A new free magazine aimed at Catholic singles, Tobias, recently began distribution. As a single person who frequently feels invisible at family-centered Masses, I jumped on the opportunity to subscribe to a free magazine that focused on people like me. Some articles are uber-Catholic (i.e. an article that basically said the best sex is sex within marriage), but others have insight that is useful to all single Catholics, traditional and non-traditional.
One article this month, I suppose, was based on the assumption/stereotype that singles love to partay. It was called something like, "Catholics throw the best parties," and said how "Catholic" it is to throw big celebrations. Also, it mentioned that the Catholic church has built in days of celebration throughout the liturgical year and to have a boring party is to be very un-Catholic.
Although the author made some good points, one might argue that it was trying too hard to appeal to singles and perhaps missed the mark on what Catholic singles, particularly the ones who would read Tobias, actually care about. I don't know if the drunken, party-hard Catholics (or former Catholics) would pick up that magazine.
One point in that article I took issue with was when the author said weddings are supposed to be big. He used the wedding at Cana as an example. Jesus' first miracle was turning water into wine. According to the authour, Jesus' first miracle was about keeping the party going and celebrating. Firstly, I question if Jesus' intent really was to keep everyone partying and drunk or if turning water into wine had more to do with the Eucharist and the sacrifice he would be making later. Also, the author used the example of a "typical Southern Baptist" wedding as being un-Christian. According to him, in Southern Baptist weddings, the ceremony lasts only 20 minutes and then everyone goes to the church hall to have non-alcoholic beverages. The author felt that was totally "yawn." OK, that wasn't the author's wording, but that was the connotation.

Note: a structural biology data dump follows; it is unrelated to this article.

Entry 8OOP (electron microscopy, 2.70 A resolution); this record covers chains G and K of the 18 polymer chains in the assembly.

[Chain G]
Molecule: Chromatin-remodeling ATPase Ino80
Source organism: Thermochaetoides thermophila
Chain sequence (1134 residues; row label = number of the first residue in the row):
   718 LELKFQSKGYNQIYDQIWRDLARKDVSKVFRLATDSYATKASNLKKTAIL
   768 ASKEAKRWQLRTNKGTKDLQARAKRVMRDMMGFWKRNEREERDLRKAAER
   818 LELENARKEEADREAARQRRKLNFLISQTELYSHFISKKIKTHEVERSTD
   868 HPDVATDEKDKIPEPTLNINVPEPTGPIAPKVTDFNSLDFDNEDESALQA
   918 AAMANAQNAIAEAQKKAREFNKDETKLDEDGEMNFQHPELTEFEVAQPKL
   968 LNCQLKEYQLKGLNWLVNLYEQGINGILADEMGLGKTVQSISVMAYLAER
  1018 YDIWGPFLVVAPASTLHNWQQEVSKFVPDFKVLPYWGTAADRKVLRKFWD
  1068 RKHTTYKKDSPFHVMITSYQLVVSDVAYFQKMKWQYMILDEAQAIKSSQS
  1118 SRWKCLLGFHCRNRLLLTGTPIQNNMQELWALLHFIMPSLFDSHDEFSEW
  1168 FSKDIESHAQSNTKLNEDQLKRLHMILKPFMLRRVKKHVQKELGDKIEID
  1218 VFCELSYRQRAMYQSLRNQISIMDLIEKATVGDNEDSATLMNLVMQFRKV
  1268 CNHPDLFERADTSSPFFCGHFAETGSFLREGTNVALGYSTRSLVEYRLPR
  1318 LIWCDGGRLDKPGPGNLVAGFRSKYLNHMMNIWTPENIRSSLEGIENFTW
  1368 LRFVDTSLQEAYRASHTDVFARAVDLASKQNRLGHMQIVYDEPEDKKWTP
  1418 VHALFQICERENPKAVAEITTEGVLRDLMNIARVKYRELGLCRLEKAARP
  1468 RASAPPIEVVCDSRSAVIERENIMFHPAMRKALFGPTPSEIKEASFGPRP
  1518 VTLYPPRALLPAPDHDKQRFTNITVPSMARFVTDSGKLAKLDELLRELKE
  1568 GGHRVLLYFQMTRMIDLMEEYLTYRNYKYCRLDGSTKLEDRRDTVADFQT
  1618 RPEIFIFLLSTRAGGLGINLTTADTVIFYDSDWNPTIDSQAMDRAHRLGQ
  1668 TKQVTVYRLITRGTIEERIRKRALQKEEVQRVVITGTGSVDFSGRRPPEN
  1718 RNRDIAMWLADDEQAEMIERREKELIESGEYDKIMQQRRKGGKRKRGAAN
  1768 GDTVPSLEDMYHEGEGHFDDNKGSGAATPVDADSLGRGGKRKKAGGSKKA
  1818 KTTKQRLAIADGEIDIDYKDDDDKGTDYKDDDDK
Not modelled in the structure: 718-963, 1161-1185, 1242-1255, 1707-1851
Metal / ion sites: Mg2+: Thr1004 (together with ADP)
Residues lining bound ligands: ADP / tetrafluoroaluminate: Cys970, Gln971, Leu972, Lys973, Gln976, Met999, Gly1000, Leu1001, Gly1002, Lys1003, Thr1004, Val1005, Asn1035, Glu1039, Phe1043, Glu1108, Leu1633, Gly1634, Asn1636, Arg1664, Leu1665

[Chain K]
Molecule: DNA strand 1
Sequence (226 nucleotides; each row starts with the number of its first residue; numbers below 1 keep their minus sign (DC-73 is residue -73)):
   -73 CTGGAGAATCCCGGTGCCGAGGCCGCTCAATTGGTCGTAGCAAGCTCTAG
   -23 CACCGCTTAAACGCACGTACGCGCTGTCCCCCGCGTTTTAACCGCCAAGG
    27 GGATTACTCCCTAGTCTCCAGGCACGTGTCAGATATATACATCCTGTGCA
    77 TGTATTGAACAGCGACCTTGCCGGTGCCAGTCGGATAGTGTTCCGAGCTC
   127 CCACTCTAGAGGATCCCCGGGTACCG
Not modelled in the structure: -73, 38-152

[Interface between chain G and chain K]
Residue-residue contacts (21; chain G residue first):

I never went to a Southern Baptist wedding, but actually, that wedding description sounded way more Christian than some of the other weddings, Catholic or not, that people throw. The wedding at Cana might have been a big deal where everyone in Cana came, sure (I mean, what else was there to do?). But that was 33 A.D. There was no multi-million (perhaps multi-billion) dollar wedding industry telling brides they need to spend tens of thousands of dollars for their wedding to be special, to be perfect. Brides didn't have to go multiple times to the bridal shop to have their wedding dress fitted. Banquet halls and DJs didn't have to be rented. Brides in 33 A.D. didn't spend hours agonizing over what color the centerpieces on their table should be, how high heels to wear, what year of wine to serve. Today, couples get so wrapped up in all that pomp and circumstance of weddings that the actual sacrament gets forgotten, not to mention corporations eating up a couple's hard-earned money.
I agree that some Christians need to learn to "party more." However, first and foremost, a wedding is about a couple coming together in God's name, asking the community to bless their union. Many couples today are opting for smaller, cheaper, more intimate affairs (heavily influenced by today's economy), trying to spend under $10,000 on their wedding. That already sounds like too much to me, but anyway. We are supposed to celebrate seasons of the Church and seasons of our lives, but not at the expense of the original message, the original intent of the celebration.